By the time of its 2013 IPO, though, Silver Spring seemed to be in the lead, with multimillion-unit meter deployments at Florida Power & Light, Oklahoma Gas & Electric, Pepco, Baltimore Gas & Electric, Commonwealth Edison and Progress Energy. Since then, its largest wins have included the 5.2-million meter rollout with New York utilities Con Edison and Orange & Rockland and a 2.8-million-customer rollout with Entergy

Itron’s list of multimillion-meter wins include a 3.3-million rollout with Centerpoint in 2009, a 2-million-meter deployment with FirstEnergy in 2014, a 500,000-meter extension of what could become a 4-million meter rollout with Duke Energy, and a 1.3-million meter deployment with National Grid.

But both Itron and Silver Spring faced some significant challenges in the post-stimulus period, when North American metering contracts slowed significantly, and the two failed to pick up some of the largest international contracts, such as the TEPCO and National Grid U.K. deals won by Landis+Gyr. 

Itron went through two rounds of layoffs in 2011 and 2013, and underwent a broad restructuring in 2014 to move away from legacy products and concentrate on more modern technology offerings. And Silver Spring announced its own layoffs and restructuring plan in 2014 likewise aimed at its “growth and key businesses.”

The big shifts: Software and services, distributed intelligence, and networks beyond the utility 

For the two companies, the solutions were largely the same. First, both made an effort to grow their shares of managed services and software-as-a-service. Silver Spring made this a primary focus over the past several years, increasing these categories to roughly 20 percent of revenues, or about $60 million in fiscal year 2016. 

That annual growth rate of 17 percent is an attractive metric for Itron. It wants to grow software revenue from roughly $200 million today to more than $500 million in the coming years, both through organic growth and acquisitions -- including Silver Spring and its $100 million purchase of demand response provider Comverge earlier this year. 

Beyond that, however, Itron envisions an even broader market in what it calls “outcomes+analytics+orchestration,” a term that Sharelynn Moore, senior vice president of Itron’s Networked Solutions group, defined in an interview this week as “taking it to another level beyond managed services and running the network as a service.” 

That could include the managed smart grid network concept that’s been promulgated by grid vendors over the past few years, albeit with a fairly low uptake amongst utility customers. Or it could include deploying new capabilities on an existing network, and sharing the resulting revenues and cost reductions with the customer, she said.

Second, both companies made major investments into improving their technologies to meet that long-ago promise from Silver Spring of an end-to-end IP network. Itron’s big move into IP came with its 2010 partnership with Cisco, aimed at merging Itron’s 900-megahertz unlicensed band mesh networking with Cisco’s smart grid routers. 

From the first joint deployment in 2012 with Canadian utility BC Hydro, Itron claimed an “open architecture” for its AMI networks by 2014. Later that year it launched its Riva platform -- an open standards IPv6 network with Linux-programmable, Cisco IOx fog computing-capable field devices, able to share data and make decisions without spending the time and bandwidth to communicate with central office servers.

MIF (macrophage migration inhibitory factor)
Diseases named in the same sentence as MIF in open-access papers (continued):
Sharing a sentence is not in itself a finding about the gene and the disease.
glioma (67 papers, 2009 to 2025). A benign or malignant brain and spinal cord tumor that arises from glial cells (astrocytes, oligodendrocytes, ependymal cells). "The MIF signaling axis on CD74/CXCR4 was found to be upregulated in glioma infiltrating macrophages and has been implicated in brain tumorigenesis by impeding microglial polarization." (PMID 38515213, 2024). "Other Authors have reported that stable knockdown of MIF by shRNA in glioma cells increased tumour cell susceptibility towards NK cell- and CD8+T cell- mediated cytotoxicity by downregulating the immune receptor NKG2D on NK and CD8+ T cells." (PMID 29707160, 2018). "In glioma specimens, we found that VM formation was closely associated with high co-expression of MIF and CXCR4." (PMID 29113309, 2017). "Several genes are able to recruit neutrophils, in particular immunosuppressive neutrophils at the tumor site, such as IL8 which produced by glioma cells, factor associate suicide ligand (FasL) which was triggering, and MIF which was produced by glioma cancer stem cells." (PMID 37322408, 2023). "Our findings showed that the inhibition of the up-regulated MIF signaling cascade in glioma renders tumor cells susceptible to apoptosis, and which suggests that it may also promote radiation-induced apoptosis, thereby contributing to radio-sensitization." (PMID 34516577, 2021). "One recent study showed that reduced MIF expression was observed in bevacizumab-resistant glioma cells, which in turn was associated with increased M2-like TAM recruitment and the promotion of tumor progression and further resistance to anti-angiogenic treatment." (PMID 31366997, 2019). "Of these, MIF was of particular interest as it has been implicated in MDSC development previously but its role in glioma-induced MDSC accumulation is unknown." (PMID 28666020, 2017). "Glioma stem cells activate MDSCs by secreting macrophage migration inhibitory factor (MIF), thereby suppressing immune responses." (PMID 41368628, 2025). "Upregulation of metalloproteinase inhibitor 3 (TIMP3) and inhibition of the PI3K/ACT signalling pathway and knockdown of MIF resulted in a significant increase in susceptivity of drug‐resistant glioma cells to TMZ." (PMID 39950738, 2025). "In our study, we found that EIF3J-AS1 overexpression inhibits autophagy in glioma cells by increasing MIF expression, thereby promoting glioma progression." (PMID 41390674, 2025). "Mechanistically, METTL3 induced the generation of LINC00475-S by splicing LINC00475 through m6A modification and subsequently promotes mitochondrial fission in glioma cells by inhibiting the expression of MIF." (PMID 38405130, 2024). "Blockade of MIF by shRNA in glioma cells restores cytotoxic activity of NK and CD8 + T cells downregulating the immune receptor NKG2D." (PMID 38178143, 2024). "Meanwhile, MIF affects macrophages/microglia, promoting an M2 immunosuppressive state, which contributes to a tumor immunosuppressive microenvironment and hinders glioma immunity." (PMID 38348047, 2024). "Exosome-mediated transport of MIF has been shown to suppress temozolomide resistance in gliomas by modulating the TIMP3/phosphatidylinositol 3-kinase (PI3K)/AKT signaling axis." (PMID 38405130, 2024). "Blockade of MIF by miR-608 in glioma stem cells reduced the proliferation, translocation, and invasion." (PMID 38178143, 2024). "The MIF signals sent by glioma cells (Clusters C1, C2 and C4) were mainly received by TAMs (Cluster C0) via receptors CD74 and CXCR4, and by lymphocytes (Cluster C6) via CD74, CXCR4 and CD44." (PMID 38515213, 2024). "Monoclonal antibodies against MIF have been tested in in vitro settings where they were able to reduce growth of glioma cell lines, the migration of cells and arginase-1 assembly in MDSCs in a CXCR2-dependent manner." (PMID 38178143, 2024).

Riva is capable of running over mesh, cellular or PLC, and Itron is connecting it to EV chargers, solar inverters, load controllers and other nodes beyond the standard meters and distribution automation equipment. 

Itron laid out a multitude of utility-centric use cases during its 2015 Utility Week event. Its biggest unveil was a pilot project with Spokane, Washington and local utility Avista, called Urbanova. It is Itron’s first move into networked streetlights, air quality sensors, and other city-centric endpoints, along with solar PV and battery inverters testing transactive energy concepts developed in the DOE’s Pacific Northwest Demonstration Project. 

Silver Spring’s big move into distributed intelligence platforms came in 2014 with the launch of its SilverLink Sensor Network, aimed at providing the same distributed computing and applications interface as Itron envisioned with its Riva platform and Cisco partnership. It’s made use of the network for utility-facing applications like improved theft detection, tapping data from partners like Sentient Energy and the software provided by Detectent, which it bought for $12 million in 2015

Silver Spring also got into the streetlight game early, through its partnership and eventual acquisition of Streetlight.vision. That helped it land standalone streetlight projects for European cities, including Paris and Copenhagen, and expand the offering to smart meter customers like Florida Power & Light and Commonwealth Edison

This streetlight work helped pave the way for the launch of its Starfish network in late 2015, a “robust, scalable and secure IOT networking solution” built with non-utility clients in mind.

To prove it wasn’t just an expanded AMI network, Silver Spring highlighted its plan to expand IOT coverage across the city of San Jose, California, independent of its PG&E meter network. It did the same with streetlight and smart city customers like Copenhagen and Glasgow, as well as with utilities like San Antonio, Texas municipal utility CPS Energy. 

Itron and Silver Spring said their technologies will be integrated on an ongoing basis. Both have been building on standards-based technologies, including IPv6 networking and the IEEE 802.15.4g wireless mesh radio technology that’s slowly coalescing into standard form, through the work of the Wi-SUN Alliance industry group.

At the same time, Silver Spring CEO Mike Bell told us last year that the true competition isn’t with other AMI vendors, but with a newer generation of low-power wide area network startups, such as Sigfox and Semtech, whose systems are purpose-built for connecting large numbers of low-power, distributed devices.